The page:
The Politics of Exigency

Fierce Urgency & Democracy Rooted in Deep Principle

Exigency is an immediate state of pervasive intense demand on our attention. “Exigent circumstances” are considered to be both emergent and critical enough to override one’s normal free will and moral decision-making. Under extreme pressures, the argument goes, one is less able to “live up to” the best of what we expect of ourselves and each other. This leaves one with less agency, less sovereignty, and less capability for doing anything other than tending to whatever actions will allow for survival in the face of a threat. In that sense, whether we know it or not, “exigent circumstances” are by far the most commonly used excuse for deviating from what would normally be considered acceptable or ethical behavior.

Overt acts of deep injustice demand an immediate and intense emotional response. The intensity of that emotion, however, is not always the clearest headed or most effective way to right a wrong or to extricate ourselves from the exigency of the threat in question.

The Rev. Dr. Martin Luther King, Jr., spoke of “the fierce urgency of now”. He was referring both to the mounting intensity of a generalized sense that long-running injustice could not be allowed to continue—so the moment calls for organizing and action—and to the more basic fact that the injustice itself was exigent, calling all people of conscience to serve as agents of conscientious change in the social and political sphere. He was talking about the need to get involved, take matters seriously, work diligently with others to effect positive change, and to end injustices that had no reason to be part of anyone’s experience.

Injustice is so connected to feelings of immediate revulsion or offense that the sequence of the two can be reversed.

Dr. King wanted to remind us all that the pursuit of justice requires that we hold the truth of action and emotion in sequence: When faced with true injustices, see the injustice for what it is, take offense in the deep way appropriate to such an injustice, and then take action in the way that will secure for everyone a world with less injustice. “Injustice anywhere is a threat to justice everywhere,” he reminded us. So, we should work to overcome even the worst injustice or the most severe threat to our personal or collective wellbeing without deepening or spreading injustice. This is why Dr. King was committed to nonviolence.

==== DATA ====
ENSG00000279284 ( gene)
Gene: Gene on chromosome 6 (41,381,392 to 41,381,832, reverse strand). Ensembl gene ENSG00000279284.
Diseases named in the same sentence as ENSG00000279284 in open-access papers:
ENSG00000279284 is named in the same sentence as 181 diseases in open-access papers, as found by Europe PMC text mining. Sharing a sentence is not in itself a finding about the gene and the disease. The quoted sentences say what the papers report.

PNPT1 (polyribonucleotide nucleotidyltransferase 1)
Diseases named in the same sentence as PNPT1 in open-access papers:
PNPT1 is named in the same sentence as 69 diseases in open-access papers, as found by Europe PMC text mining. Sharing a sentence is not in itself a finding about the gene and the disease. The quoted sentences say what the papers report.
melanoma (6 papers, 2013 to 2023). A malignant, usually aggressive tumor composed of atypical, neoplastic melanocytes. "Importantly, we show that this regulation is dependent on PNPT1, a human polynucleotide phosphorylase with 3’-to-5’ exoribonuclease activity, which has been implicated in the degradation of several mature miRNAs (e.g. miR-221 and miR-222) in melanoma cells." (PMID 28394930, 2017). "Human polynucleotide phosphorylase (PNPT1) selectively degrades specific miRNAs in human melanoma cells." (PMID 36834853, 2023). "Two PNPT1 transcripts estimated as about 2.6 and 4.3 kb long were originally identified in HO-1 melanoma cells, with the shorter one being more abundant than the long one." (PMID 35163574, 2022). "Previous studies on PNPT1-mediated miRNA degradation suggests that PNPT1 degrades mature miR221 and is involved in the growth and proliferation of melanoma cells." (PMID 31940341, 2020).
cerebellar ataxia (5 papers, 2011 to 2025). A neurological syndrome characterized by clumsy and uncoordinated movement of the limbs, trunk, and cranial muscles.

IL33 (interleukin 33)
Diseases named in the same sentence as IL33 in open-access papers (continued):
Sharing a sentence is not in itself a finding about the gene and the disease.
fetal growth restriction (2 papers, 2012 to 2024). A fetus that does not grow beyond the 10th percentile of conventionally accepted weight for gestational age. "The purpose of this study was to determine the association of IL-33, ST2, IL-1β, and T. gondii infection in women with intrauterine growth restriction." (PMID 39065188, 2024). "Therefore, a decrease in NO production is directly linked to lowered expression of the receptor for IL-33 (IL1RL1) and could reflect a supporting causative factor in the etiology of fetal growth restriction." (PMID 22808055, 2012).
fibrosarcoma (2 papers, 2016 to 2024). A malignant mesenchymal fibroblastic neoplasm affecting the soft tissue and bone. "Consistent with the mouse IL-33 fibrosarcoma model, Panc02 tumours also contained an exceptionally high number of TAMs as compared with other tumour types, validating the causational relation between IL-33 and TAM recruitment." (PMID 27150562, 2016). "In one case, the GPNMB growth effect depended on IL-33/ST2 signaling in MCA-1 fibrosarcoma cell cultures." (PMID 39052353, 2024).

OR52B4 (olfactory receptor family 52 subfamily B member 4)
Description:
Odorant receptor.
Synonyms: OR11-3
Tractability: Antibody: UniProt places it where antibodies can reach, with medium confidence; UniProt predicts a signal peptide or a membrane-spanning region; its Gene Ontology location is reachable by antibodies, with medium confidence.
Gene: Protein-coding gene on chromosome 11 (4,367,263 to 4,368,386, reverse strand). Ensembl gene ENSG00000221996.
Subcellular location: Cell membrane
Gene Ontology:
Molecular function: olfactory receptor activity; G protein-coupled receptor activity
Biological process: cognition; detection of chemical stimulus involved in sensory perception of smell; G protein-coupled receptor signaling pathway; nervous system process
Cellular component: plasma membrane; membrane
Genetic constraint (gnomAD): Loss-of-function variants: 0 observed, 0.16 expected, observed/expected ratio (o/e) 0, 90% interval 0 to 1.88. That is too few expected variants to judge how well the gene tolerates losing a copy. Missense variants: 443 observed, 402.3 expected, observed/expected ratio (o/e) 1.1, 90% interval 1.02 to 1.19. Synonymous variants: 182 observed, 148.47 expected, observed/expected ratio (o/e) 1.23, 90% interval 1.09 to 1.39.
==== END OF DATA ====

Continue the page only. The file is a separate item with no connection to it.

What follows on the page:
The character of a person will determine whether they use the idea of exigency to call others into coalition or to make excuses for vicious tendencies. There will always be those who deviate from Dr. King’s call to a higher sense of principled, collaborative urgency, and seek to use exigency as an excuse for their own extremes or failings. When people of this tendency assume high office, it is acceptable, and necessary, to be vocal about what is inappropriate and unacceptable in their way of working against universal values, and one can do this without being exclusive or factional or ruling out collaboration from those of differing views.

The deviant political actor who uses exigency as an excuse to grab power or to justify harm against innocents should never be assumed to be a regular or central element in any legitimate political coalition. The political space can be viewed, and harnessed, as a shared opportunity to counter exigent challenges and overcome difficulty together. This is how we get to the structure of an open and adversarial democracy. We challenge each other to be better than our factions demand, to rise to the level required of us by the call to be just.

We are now living through a politics of exigency, when many who are threatened by economic disruptions are demanding that the pressures they face be relieved through extraordinary actions. Some of the rhetoric that furthers this new politics of exigency goes as far as to call for the dismantling of institutions and support for authoritarian actions. We must come together to support a more genuine defense of our basic shared right to live free from harm and protected by an institutional commitment to liberty, equality and justice for all people.

[ The Note for October 2016 ]


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